The second Delphi-round consisted of an expert panel meeting and online survey C. Due to the large difference in perspective between district nurses and insurers, and the potential barriers to speaking openly, we decided to hold two separate expert panel meetings: one for district nurses, and one for insurers. Each two-hour expert panel meeting was held online using Zoom video-conferencing software. The meeting was recorded using an external voice recorder. All participants who completed the first Delphi-round survey were invited to participate. One researcher chaired the meeting and moderated the discussion, one researcher timed the meeting and was able to ask questions, and one researcher (i.e. a panel observer) took notes. In advance of the meeting, the participants were sent a document revealing their individual scores, the median and range of the group scores of the first Delphi-round. The moderator also had a personalized score sheet showing the scores of each participant for each client characteristic.

During the meeting, the participants shared their thoughts and discussed their thinking regarding the scores they had given to each client characteristic. Pre-existing client characteristics that were found to be consensually relevant or irrelevant in survey A in the first Delphi-round were not discussed.

At the end of the meeting, the participants completed survey C in which they reassessed a) pre-existing client characteristics that had initially been found to be uncertain, and b) all (selected) suggested client characteristics (because no results on relevance for all participants were available yet). Reassessment was carried out in the same way as the initial assessment in survey A and B, i.e. by scoring relevance on a 9-Point Likert scale. If the participant’s score did not change between rounds, they could fill in the same score. Unlike in survey A, it was not possible to suggest new client characteristics in this survey.

Data analysis

The scores were analysed in the same way as in survey A and B, i.e. by determining median and IQR.


Background characteristics of participants

Table 1 presents an overview of (the background characteristics of) the participating experts. All 16 contacted nurses agreed to participate and filled in survey A in the first Delphi-round (100%). Of these, 12 nurses (75%) also participated in the expert panel meeting and completed surveys B and C. Almost all the participating nurses were district nurses working at a homecare organization. Six out of eight contacted insurers agreed to participate and filled in survey A (75%). The two insurers who did not participate were already being represented by colleagues from their health insurance company who had agreed to participate. In the second Delphi-round, five insurers were able to participate in the expert panel meeting and surveys B and C (63%). Most participating insurers worked as homecare purchasers. Reasons given for not participating in the second Delphi-round (for both nurses and insurers) were lack of time, other appointments, or maternity leave.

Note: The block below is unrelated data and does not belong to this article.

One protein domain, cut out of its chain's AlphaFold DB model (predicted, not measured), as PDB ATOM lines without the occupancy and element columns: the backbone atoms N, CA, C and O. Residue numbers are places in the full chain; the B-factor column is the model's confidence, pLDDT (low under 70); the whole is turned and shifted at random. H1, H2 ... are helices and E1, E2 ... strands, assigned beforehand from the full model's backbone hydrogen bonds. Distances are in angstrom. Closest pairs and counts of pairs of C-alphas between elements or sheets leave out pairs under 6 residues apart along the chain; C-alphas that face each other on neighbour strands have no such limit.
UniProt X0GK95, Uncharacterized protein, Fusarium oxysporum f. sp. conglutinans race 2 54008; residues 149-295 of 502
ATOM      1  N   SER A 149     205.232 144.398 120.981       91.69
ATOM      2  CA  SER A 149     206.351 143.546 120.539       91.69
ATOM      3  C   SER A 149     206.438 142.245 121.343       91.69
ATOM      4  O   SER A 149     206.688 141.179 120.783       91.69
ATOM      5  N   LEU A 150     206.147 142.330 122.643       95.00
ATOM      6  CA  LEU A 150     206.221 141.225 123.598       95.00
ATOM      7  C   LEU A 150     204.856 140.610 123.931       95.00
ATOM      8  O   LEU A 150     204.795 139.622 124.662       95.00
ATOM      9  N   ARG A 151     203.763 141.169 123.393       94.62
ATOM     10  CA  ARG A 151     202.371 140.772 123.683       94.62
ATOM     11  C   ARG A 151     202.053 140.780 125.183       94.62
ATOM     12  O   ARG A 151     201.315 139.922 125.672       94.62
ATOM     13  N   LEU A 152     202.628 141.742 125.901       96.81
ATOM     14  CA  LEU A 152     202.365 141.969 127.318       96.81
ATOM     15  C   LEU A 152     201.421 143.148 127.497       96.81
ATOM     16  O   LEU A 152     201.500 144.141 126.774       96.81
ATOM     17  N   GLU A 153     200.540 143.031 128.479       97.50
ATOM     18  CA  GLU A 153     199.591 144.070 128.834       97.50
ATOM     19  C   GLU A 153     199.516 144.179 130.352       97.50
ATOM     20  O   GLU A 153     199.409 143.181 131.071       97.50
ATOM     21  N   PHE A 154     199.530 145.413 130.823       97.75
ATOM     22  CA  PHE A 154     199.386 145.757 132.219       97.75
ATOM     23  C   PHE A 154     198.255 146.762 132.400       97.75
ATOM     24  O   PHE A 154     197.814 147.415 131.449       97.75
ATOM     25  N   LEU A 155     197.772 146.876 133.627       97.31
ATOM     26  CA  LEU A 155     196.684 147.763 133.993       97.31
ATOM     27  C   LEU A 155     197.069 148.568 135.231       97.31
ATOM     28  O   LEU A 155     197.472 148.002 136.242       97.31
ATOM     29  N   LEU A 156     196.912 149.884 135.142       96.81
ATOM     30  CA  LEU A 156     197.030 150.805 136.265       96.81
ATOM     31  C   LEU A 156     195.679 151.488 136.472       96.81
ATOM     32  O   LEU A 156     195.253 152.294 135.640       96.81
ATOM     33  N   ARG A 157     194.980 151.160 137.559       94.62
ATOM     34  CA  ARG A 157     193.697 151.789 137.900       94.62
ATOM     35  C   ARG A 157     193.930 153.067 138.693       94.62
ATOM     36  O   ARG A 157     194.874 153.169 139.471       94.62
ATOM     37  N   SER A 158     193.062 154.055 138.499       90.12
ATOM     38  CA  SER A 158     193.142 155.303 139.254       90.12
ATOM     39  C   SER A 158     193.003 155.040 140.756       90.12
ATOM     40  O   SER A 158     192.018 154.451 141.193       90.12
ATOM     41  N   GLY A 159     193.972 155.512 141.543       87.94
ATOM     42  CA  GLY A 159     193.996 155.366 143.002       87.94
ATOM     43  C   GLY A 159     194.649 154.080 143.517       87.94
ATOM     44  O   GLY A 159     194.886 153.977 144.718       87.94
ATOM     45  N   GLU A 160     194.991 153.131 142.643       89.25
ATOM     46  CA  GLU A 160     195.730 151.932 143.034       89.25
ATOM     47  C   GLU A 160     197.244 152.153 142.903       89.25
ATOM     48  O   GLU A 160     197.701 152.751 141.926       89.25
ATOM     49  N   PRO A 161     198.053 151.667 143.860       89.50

Table 1 Background characteristics of the participants (per Delphi-round and per Delphi-group)

First Delphi-round

The participants assessed the relevance of 11 pre-existing client characteristics. The results on the relevance of each characteristic are presented in Table 2. In total, three client characteristics (27%) were considered relevant (median 7–9 and IQR ≤ 2); these were ‘Washing/showering’, ‘Cognitive skills for daily decision making’, and ‘Illness prognosis’. The relevance of the other eight client characteristics (73%) was found to be uncertain (median 4–6 or IQR > 2), mainly due to a lack of consensus between participants (i.e. IQR > 2). None of the characteristics was considered irrelevant as a predictor of homecare use.

Table 2 Results on client characteristics’ relevance (median, IQR) per Delphi-round, sorted by category of client characteristics